MIT short course: Relativity, Gravity and Cosmology
July 9, 2007 @ 12:00 am - July 12, 2007 @ 12:00 am EDT
Recent advances in gravitation theory and cosmology, combined with breakthroughs in observational astronomy, are transforming our understanding of space and time and our perspectives on the origin and future fate of the universe. This course is designed both for individuals who would like to learn the fundamentals of Einstein's theories of relativity and for those who are interested in the most recent advances in our understanding of the nature of black holes, other relativistic phenomena in our universe, and the formation and evolution of the universe itself.
The course will cover a large number of topics, ranging from the experimental and theoretical underpinnings of the special and general theories of relativity to the birth, history, and future evolution of the universe.
Do not be concerned about the request for professional credentials in the standard application form. This course is intended for interested laypersons with a Freshman level of understanding of algebra, not for professionals in relativity or cosmology.
Course Content and Schedule
There will be five lectures each day. At the end of each day's lectures, there will be a roundtable discussion among the lecturer and participants.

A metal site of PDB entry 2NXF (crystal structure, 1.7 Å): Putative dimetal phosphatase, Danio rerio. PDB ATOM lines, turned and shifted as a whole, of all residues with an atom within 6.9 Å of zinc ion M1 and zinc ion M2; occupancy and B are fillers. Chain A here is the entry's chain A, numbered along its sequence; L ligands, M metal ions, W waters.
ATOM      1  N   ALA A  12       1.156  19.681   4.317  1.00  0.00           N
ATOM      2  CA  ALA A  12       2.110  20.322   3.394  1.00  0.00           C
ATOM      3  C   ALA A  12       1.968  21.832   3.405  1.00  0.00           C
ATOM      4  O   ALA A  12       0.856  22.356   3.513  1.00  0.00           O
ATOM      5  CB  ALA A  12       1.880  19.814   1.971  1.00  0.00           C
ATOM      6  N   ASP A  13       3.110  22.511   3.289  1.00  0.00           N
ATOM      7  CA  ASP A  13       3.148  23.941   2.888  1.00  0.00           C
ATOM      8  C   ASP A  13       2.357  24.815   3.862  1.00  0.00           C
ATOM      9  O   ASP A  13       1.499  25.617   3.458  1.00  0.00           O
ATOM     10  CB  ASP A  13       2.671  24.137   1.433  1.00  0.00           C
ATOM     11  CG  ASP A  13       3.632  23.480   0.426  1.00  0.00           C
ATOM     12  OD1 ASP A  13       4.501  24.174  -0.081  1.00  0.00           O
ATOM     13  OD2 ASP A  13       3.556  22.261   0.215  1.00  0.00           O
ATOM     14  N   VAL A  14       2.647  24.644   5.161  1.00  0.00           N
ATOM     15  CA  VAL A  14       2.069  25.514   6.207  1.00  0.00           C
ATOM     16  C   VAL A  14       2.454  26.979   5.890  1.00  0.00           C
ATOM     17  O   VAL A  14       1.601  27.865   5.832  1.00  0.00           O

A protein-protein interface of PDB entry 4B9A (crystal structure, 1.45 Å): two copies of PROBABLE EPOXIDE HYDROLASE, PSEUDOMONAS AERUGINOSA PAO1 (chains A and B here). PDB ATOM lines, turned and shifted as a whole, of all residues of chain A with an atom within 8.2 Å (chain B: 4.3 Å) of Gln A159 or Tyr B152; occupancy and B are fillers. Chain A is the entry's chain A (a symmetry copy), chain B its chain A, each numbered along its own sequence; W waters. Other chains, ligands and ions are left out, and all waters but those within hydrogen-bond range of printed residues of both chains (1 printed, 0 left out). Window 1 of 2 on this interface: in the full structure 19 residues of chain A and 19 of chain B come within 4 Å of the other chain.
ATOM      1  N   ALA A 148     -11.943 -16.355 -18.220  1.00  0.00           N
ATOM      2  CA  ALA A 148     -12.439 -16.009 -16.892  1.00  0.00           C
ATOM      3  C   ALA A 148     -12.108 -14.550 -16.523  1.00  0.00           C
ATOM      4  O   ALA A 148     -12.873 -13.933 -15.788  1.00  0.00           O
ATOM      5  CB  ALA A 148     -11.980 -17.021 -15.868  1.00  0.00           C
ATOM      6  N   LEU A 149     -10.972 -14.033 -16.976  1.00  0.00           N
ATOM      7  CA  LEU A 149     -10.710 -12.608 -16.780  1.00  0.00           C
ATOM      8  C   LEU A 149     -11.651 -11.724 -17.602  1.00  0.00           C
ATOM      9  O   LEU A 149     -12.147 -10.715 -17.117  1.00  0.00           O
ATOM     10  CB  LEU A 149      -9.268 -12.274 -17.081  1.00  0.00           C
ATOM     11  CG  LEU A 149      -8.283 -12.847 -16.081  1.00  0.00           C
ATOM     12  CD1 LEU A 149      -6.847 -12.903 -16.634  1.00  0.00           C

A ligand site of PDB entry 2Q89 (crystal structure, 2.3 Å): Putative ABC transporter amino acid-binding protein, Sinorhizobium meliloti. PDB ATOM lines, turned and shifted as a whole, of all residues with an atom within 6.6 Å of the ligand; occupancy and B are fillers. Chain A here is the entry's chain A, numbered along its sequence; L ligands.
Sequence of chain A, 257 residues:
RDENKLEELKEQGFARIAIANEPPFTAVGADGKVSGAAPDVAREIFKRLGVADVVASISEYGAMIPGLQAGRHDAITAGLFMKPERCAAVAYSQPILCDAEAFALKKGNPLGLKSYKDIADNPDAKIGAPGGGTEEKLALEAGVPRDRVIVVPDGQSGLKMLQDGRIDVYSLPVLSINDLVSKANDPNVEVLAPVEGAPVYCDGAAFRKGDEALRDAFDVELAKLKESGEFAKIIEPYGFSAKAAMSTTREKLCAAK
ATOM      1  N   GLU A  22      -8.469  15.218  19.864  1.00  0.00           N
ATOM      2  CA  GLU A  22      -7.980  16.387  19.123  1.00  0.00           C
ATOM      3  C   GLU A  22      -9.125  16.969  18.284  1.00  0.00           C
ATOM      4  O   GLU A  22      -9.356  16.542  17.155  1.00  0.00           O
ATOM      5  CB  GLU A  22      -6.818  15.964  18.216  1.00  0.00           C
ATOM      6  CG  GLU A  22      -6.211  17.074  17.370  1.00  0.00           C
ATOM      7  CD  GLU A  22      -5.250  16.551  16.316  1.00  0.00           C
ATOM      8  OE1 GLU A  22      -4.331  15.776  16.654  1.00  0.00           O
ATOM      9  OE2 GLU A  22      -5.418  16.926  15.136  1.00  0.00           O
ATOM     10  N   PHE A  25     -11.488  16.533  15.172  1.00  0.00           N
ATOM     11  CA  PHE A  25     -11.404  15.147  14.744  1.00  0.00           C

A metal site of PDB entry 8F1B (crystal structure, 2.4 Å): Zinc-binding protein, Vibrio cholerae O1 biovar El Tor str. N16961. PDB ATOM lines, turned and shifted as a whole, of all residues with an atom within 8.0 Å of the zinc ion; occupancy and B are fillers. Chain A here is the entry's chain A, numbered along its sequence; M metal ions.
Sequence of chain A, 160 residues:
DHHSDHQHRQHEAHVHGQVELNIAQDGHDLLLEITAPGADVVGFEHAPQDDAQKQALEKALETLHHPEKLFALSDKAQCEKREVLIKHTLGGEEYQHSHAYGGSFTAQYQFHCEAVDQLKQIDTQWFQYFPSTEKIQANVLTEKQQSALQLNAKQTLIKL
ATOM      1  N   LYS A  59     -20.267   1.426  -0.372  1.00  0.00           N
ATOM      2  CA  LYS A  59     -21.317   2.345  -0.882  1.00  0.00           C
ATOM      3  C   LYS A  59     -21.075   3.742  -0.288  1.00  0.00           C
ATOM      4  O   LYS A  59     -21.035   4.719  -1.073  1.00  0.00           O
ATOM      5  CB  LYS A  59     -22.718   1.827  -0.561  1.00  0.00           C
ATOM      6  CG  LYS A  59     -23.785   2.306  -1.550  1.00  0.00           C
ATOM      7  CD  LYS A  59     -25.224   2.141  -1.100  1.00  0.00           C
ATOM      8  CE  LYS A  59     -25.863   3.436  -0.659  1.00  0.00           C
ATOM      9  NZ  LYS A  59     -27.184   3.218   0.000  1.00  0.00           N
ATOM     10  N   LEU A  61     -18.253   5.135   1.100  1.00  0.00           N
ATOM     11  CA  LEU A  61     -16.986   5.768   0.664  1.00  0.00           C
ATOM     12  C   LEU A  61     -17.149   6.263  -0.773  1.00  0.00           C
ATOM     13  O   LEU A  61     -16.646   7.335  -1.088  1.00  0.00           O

Introduction and Overview
Experimental Foundations of Relativity
The Fitzgerald Contraction and Time Dilation
Lorentz Transformations and World Lines
The Twin Paradox; E = mc2
The General Theory of Relativity
Theory of Black Holes: The Schwarzschild and Kerr Metrics
Black Holes in the Milky Way and Other Galaxies
Hawking Radiation and Quantum Gravity
Gravitational Radiation: Theory and Measurement
Alternative Theories of Gravity
Hubble's Law and the Big Bang
The Cosmic Background Radiation and Big Bang Nucleosynthesis
The Grand Unified Theory and the Theory of Everything
The Inflationary Universe
The Origin of Cosmic Structure
Wormholes, Times Machines, and Baby Universes
The Multiverse and the Megaverse
The Cosmological Constant, Dark Energy, and the Accelerating Universe
Our Universe: Past, Present, and Future